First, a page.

Transparent as sound, we are pieces of the human engine out of old mythology, pet children decanted from bottles of blood. After the boy is blown from this city, I will stand alone by the side of the road, and even if he does not look back before walking through the gate, my legs will continue to hold me up, I will continue to breathe.
That was always the worst lesson, that I will remain alive in my chemicals, wrapped in nerve endings, a collective rumbling of infintismals, (creaks, exhalations, needs), no matter how much my offerings to the gates have been smashed. The modern world is very bad at silence – cities do not hold their breath except in the moment before a bomb falls – but there are occasionally words I feel I should almost kneel to speak.
I’d like to say our first kiss was a special thing, a low slung howl of discovery, but it’s never been like that. That road’s been washed out, (if there was ever order there), replaced by brittle grass made straw in the sun, such-a-shame at-so-young-an-age blame-yet-another-hotel-room-romance damn-those-older-men. I almost don’t care anymore. Instead I count first glances, first realizations, that pause between what I know now and what I knew then. What is more important? The date we met or the amperage of comfortable electricity that ran through my fingers the first time I touched the middle of his back with bare skin?
The proud cities I have built with people, some of them are still standing, giant proud machines of words that circle the globe like air currents of what colour my hair, how long this correspondence, I had a show, they had a child, no, yes, you can’t come visit now. We are stories, novels, little threads in vast pleasing shapes. None of my relationships have been film-noir construction kits. We meet in cynical places badly lit, smoke cigarettes we take from small cases. This is just another connection, another spirit made flesh in the network. All we’re missing is the small confession of where we were the morning of September 11th, year 2001.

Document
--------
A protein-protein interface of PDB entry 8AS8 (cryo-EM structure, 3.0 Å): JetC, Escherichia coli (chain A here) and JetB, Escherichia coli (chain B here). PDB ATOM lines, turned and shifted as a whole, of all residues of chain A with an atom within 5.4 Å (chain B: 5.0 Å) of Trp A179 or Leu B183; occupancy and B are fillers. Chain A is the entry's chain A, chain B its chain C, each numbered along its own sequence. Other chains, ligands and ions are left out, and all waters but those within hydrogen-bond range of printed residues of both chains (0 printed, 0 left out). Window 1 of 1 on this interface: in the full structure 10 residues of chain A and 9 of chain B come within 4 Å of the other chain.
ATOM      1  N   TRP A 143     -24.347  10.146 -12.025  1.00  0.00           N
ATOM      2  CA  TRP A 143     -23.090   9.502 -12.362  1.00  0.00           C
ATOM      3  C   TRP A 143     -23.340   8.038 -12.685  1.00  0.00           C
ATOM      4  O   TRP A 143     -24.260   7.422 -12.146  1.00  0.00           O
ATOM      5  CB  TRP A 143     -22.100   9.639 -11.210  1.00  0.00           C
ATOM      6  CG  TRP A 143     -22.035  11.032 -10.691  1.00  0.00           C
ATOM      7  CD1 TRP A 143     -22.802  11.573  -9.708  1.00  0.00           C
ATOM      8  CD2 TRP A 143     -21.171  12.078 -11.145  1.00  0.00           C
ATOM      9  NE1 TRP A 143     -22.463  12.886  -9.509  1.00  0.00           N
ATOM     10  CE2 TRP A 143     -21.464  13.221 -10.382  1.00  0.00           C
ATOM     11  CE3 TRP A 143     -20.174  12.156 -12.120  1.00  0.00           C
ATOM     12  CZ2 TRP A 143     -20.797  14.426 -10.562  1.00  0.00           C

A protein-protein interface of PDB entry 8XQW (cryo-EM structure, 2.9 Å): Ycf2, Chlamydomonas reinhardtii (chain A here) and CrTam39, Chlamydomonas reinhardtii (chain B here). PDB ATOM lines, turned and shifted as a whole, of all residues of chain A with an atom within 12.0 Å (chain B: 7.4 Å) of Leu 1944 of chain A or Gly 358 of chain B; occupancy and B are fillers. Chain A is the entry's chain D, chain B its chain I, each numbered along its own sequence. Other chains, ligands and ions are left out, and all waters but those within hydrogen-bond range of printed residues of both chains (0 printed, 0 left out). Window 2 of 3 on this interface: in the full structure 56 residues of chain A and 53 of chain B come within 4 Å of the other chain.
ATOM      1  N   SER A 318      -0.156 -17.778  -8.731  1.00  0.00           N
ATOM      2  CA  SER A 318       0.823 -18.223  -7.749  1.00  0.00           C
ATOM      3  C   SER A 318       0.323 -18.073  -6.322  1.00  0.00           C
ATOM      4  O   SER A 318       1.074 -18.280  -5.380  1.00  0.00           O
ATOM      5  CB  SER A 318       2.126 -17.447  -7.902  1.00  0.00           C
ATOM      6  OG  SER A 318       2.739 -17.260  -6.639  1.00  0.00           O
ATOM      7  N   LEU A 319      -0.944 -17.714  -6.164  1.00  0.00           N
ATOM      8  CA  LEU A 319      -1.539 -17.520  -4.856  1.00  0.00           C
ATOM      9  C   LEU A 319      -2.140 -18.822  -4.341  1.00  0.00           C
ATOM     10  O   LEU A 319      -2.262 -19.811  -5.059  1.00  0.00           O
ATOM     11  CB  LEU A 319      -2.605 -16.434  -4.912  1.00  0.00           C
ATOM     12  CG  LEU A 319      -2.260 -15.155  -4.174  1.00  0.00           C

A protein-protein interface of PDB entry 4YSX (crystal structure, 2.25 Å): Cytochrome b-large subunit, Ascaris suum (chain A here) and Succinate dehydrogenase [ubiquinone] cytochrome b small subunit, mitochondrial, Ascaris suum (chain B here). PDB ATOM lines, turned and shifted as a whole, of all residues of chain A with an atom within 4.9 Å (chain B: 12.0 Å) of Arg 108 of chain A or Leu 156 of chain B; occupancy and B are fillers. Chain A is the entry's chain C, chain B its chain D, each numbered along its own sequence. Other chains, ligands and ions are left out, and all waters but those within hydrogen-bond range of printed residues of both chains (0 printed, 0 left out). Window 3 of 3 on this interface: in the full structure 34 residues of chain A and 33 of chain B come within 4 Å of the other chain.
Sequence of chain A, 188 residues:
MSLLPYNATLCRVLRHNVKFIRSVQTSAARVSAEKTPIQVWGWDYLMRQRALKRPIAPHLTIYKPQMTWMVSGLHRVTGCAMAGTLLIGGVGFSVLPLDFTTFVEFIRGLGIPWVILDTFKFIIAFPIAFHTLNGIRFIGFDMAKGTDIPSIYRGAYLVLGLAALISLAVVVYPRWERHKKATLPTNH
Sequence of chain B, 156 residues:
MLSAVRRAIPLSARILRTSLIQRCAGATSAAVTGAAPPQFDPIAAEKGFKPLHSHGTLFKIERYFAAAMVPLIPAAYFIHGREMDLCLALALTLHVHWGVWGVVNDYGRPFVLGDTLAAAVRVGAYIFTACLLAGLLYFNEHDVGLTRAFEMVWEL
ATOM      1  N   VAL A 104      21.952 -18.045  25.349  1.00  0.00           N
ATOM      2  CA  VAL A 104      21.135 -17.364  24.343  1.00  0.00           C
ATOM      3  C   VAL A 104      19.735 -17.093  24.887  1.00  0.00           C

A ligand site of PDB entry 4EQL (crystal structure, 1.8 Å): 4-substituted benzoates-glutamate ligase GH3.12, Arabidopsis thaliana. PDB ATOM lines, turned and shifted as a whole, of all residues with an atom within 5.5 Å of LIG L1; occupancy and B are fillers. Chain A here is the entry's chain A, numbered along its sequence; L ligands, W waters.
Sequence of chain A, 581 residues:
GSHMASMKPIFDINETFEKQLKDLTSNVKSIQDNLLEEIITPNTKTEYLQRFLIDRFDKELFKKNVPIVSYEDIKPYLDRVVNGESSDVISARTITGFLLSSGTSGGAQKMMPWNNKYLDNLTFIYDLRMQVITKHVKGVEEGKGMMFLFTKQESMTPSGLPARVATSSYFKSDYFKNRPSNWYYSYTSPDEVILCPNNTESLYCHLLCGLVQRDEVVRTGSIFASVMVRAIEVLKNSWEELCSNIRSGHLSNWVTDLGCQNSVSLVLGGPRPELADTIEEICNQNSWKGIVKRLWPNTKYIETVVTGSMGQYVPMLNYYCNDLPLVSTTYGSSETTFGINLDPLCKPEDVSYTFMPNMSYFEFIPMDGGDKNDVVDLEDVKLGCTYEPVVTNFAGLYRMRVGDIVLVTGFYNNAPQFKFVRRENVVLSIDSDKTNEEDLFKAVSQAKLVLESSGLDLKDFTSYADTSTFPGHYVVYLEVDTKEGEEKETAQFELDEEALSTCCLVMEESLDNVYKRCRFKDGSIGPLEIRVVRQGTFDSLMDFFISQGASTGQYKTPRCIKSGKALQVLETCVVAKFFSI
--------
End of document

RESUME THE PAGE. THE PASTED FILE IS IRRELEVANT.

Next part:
This morning he was beautiful, a misplaced dream left over from 1985. Sitting on the bed to put on his boots like having Lost Boys on the record player; leather jacket, long hair, I used to clean my saddest house to that soundtrack album. No one wears slimmer dark blue jeans. In my head, “I like my body when it is with your body” and the memory of his eyes flickering from mine to my hands on my stockings like they do under his lids when he’s dreaming, conversation not missing a beat. This is our generation gap, that I can write this here, display my day, my meaning, my worth. I grew up here, on-line. He didn’t.
I can barely believe how much I still want to go back to L.A.
One of these days, I’m going to have to learn to find a home.